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A few weeks before the release of Bullet For My Valentine‘s new self titled album, RockUrLife was able to talk to founding member and guitar player Padge. He gives us here a big retrospective of the last years of Bullet For My Valentine and what led to this album which promises to be more violent and fierce than ever!

Let’s start simple. How are you?

Michael “Padge” Paget (guitar): I’m fine thanks! Crazy years recently!

The release of Bullet For My Valentine has been postponed for a few weeks. Can you explain why?

Padge: Much of it because of the COVID, especially in the UK here. But in general I think that the industry, and not only with us, is going through a very difficult period whether it is the manufacture, as everything has stopped for almost two years. So it gave everyone a lot of time to write. And even with that, some bands, including some I’m involved with, didn’t have time to deliver their albums on time. I also think a lot of people decided to release albums at the same time. We have the main reason which is the COVID and the factory issues but it’s only two weeks left, it’s not the end of the world. It could have been a year! (laughs)

Regarding the album, you said it would be the heaviest and hardest you ever did. Is it because you thought the last one was “too soft”?

Padge: No, not at all! We just worked on some music, some of it was really heavy, some less, between riffs and breakdowns. I think Matt (ed. Tuck, vocals) was just in another place in his head when we built this album. Even the lyrics are somewhere else in his mind and it came out like that. It was certainly less heavy than this one, but it was a different time, in a different state of mind and a different album. He clearly gave us the way on what we could do on the next one, he really benefited us. I think we’ve written worse albums in the past. It wasn’t my favorite album, but it was a solid album that still serves us as a band today.

Talking about that, you and Matt said that if you do some of your previous records today it would be a lot different. Does that mean that you are not happy with these records and are you fully satisfied with the one that is going to be released?

Padge: I think Bullet For My Valentine, the album (laughs) was done the right way, apart from the lockdowns situations and the stuff around that made it a bit more complicated, but fortunatly we have found a way, not really bypassed, because the United Kingdom is quite small, with few borders, but like the different countries of the Kingdom with lockdowns at different times and it’s fantastic to have been able to juggle that given the number of people who worked on this album and it was very beneficial for the album. Even if it was in a very difficult period, it served us very positively, a bit as if we thought we were falling into shit that came up smelling like roses! (laughs)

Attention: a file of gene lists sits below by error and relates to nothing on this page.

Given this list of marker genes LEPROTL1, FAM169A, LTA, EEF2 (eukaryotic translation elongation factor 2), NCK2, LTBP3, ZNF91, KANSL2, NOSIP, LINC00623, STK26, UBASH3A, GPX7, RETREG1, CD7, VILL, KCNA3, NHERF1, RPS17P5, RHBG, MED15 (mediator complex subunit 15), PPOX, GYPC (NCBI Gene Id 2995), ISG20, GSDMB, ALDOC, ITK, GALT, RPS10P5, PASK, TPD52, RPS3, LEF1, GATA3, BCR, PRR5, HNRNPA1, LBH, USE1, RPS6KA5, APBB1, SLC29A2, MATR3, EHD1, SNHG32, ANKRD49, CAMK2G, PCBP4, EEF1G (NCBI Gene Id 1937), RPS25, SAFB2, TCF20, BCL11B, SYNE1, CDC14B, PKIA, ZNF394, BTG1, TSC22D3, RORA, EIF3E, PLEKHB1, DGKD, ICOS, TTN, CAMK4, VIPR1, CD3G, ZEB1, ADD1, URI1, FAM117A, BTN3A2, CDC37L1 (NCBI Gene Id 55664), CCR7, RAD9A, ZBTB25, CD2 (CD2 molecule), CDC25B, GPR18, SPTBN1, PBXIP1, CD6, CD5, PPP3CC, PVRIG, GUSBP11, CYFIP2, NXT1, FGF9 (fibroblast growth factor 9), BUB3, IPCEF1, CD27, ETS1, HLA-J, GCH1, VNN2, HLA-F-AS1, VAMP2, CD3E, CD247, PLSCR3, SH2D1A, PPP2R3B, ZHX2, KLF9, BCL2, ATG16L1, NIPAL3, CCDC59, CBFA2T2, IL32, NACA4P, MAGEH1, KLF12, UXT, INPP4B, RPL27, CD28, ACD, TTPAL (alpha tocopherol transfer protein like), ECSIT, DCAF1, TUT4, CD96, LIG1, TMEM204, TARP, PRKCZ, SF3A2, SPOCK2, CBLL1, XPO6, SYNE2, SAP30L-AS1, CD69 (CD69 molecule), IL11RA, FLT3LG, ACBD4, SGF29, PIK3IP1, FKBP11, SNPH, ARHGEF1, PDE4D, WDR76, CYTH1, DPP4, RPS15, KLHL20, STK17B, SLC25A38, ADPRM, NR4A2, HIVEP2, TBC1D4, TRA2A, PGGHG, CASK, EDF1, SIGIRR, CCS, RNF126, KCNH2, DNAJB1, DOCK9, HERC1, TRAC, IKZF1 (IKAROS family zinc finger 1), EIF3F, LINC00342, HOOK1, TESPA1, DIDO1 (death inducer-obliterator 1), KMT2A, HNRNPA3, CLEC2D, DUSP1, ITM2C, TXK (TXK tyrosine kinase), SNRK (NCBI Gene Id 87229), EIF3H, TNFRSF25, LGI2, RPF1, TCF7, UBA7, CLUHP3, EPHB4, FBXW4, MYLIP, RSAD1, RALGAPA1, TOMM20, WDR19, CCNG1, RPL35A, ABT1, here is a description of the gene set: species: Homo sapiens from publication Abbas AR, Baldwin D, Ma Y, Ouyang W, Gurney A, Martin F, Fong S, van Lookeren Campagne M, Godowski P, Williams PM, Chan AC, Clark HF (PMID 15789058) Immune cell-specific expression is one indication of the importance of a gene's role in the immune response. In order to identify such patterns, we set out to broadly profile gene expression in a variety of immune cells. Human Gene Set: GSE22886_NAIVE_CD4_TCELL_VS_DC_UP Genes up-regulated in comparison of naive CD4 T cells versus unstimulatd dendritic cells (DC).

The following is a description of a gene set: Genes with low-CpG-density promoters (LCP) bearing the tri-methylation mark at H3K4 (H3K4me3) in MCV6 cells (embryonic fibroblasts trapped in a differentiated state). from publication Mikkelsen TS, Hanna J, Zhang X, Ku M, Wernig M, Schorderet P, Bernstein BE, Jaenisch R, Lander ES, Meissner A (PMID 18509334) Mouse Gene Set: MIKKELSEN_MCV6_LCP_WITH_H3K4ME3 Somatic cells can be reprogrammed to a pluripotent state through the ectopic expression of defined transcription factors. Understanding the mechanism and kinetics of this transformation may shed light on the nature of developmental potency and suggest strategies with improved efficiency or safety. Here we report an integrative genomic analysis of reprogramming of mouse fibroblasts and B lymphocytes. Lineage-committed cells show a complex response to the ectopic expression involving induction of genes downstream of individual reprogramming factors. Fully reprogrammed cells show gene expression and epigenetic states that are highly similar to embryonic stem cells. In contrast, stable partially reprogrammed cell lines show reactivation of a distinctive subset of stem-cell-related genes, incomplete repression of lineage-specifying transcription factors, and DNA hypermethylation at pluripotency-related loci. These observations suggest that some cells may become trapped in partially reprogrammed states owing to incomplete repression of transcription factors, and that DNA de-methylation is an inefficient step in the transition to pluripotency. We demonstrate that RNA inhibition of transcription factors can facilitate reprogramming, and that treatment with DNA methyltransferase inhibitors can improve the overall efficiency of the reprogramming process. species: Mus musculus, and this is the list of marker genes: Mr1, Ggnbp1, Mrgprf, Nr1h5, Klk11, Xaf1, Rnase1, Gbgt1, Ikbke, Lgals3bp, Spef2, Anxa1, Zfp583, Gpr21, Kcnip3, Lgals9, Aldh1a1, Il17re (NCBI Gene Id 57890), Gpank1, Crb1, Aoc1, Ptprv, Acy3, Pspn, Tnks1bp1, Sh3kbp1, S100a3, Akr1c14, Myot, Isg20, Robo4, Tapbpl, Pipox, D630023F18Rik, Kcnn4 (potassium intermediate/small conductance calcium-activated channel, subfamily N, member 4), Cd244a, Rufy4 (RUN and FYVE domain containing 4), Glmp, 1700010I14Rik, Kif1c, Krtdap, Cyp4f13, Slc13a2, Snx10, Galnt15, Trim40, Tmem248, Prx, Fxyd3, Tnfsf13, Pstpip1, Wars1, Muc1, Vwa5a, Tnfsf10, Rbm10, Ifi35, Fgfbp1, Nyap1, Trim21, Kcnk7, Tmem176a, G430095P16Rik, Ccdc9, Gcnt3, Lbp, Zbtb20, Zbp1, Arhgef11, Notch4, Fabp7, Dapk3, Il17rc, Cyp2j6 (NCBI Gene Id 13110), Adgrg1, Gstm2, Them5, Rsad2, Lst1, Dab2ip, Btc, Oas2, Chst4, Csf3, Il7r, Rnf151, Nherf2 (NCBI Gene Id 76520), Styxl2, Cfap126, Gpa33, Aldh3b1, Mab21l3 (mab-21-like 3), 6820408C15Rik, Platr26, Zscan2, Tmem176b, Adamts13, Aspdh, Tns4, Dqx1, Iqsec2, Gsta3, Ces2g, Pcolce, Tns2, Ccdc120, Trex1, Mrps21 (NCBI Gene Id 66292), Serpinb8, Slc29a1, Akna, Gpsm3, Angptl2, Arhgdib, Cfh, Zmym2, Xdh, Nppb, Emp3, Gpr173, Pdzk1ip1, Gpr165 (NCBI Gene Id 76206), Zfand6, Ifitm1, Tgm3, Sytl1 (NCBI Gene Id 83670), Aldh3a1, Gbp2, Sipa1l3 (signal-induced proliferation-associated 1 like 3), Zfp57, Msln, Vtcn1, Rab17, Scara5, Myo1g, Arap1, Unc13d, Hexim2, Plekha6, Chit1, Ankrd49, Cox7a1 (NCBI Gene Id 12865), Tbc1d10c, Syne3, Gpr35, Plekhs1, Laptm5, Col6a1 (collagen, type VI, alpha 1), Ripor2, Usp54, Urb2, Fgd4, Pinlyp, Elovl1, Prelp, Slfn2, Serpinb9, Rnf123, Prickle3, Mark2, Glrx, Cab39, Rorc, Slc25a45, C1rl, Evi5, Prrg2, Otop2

You mentioned the recording process, which you seem to have lived quite well. Wasn’t it too difficult with the situation?

Padge: No, not at all. Maybe even the easiest I’ve had in this band. Again I think this is due to the tremendous pre-production work we did, and that we’re all on the same page. It took a really long time to make this album, but we knew exactly what we were doing and had a lot of time to perfect every element, every note, every little bit here and there, every line of vocals. We just had so much time to do it and I honestly think it shines on the record, although I can’t tell you much about the record itself yet. I won’t tell you that I would like to take as long on the next one, but anyway I definitely want to work the same way.

Once in the studio it took us about 5 weeks to record everything I think, and then Matt did the vocals, but it’s pretty quick. Very professional and very smooth! I won’t say easy, because that’s the wrong word, but it all came together perfectly.

This ease of working, pre-producing and recording is due to the people you work with too. You said there were lots of people, but did you decide on a case-by-case basis who would work on this album or do you keep the same team?

Padge: We had a few options, a few American guys, other Europeans. We had about 5 choices but quite limited due to restrictions. But we mainly turned to those who were in our country, as no one could fly or whatever and that complicates the task, on this aspect we tried to make it simple and base ourselves on the United Kingdom and do this with talented people who are also our friends and we have no regrets about these decisions.

Were they the same for Gravity (2018)?

Padge: Yes!

© Fiona Garden

Alright, because last time Matt told us he didn’t especially let the other members work on the recording. Was this the case here too?